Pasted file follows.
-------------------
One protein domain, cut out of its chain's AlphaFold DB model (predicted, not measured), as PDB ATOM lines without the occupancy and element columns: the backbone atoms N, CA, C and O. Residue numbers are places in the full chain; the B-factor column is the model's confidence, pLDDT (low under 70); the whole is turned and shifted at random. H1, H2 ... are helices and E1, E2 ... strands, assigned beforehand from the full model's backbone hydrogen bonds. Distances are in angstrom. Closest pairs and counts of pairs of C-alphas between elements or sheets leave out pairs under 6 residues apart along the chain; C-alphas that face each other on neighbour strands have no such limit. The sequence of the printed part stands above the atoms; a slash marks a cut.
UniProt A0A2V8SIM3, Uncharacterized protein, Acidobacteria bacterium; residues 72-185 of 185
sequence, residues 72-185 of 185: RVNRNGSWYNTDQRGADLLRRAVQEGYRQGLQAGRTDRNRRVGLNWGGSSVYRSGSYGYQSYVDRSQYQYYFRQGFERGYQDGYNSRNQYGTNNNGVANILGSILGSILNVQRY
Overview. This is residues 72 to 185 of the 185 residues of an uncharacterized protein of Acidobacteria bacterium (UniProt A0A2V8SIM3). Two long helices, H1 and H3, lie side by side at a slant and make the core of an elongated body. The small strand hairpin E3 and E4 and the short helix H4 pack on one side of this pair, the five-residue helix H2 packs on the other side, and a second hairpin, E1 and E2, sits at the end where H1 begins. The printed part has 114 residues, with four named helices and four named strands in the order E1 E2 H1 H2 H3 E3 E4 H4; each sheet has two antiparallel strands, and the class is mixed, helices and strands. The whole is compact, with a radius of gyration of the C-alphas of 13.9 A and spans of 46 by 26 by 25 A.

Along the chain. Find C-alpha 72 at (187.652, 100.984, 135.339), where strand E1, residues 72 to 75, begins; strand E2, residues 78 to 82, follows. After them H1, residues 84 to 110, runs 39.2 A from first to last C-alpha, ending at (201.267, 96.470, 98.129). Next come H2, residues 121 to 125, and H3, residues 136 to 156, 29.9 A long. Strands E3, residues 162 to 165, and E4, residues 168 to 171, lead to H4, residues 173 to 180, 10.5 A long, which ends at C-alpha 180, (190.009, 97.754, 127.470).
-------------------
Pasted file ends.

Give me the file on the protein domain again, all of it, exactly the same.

One protein domain, cut out of its chain's AlphaFold DB model (predicted, not measured), as PDB ATOM lines without the occupancy and element columns: the backbone atoms N, CA, C and O. Residue numbers are places in the full chain; the B-factor column is the model's confidence, pLDDT (low under 70); the whole is turned and shifted at random. H1, H2 ... are helices and E1, E2 ... strands, assigned beforehand from the full model's backbone hydrogen bonds. Distances are in angstrom. Closest pairs and counts of pairs of C-alphas between elements or sheets leave out pairs under 6 residues apart along the chain; C-alphas that face each other on neighbour strands have no such limit. The sequence of the printed part stands above the atoms; a slash marks a cut.
UniProt A0A2V8SIM3, Uncharacterized protein, Acidobacteria bacterium; residues 72-185 of 185
sequence, residues 72-185 of 185: RVNRNGSWYNTDQRGADLLRRAVQEGYRQGLQAGRTDRNRRVGLNWGGSSVYRSGSYGYQSYVDRSQYQYYFRQGFERGYQDGYNSRNQYGTNNNGVANILGSILGSILNVQRY
Overview. This is residues 72 to 185 of the 185 residues of an uncharacterized protein of Acidobacteria bacterium (UniProt A0A2V8SIM3). Two long helices, H1 and H3, lie side by side at a slant and make the core of an elongated body. The small strand hairpin E3 and E4 and the short helix H4 pack on one side of this pair, the five-residue helix H2 packs on the other side, and a second hairpin, E1 and E2, sits at the end where H1 begins. The printed part has 114 residues, with four named helices and four named strands in the order E1 E2 H1 H2 H3 E3 E4 H4; each sheet has two antiparallel strands, and the class is mixed, helices and strands. The whole is compact, with a radius of gyration of the C-alphas of 13.9 A and spans of 46 by 26 by 25 A.

Along the chain. Find C-alpha 72 at (187.652, 100.984, 135.339), where strand E1, residues 72 to 75, begins; strand E2, residues 78 to 82, follows. After them H1, residues 84 to 110, runs 39.2 A from first to last C-alpha, ending at (201.267, 96.470, 98.129). Next come H2, residues 121 to 125, and H3, residues 136 to 156, 29.9 A long. Strands E3, residues 162 to 165, and E4, residues 168 to 171, lead to H4, residues 173 to 180, 10.5 A long, which ends at C-alpha 180, (190.009, 97.754, 127.470).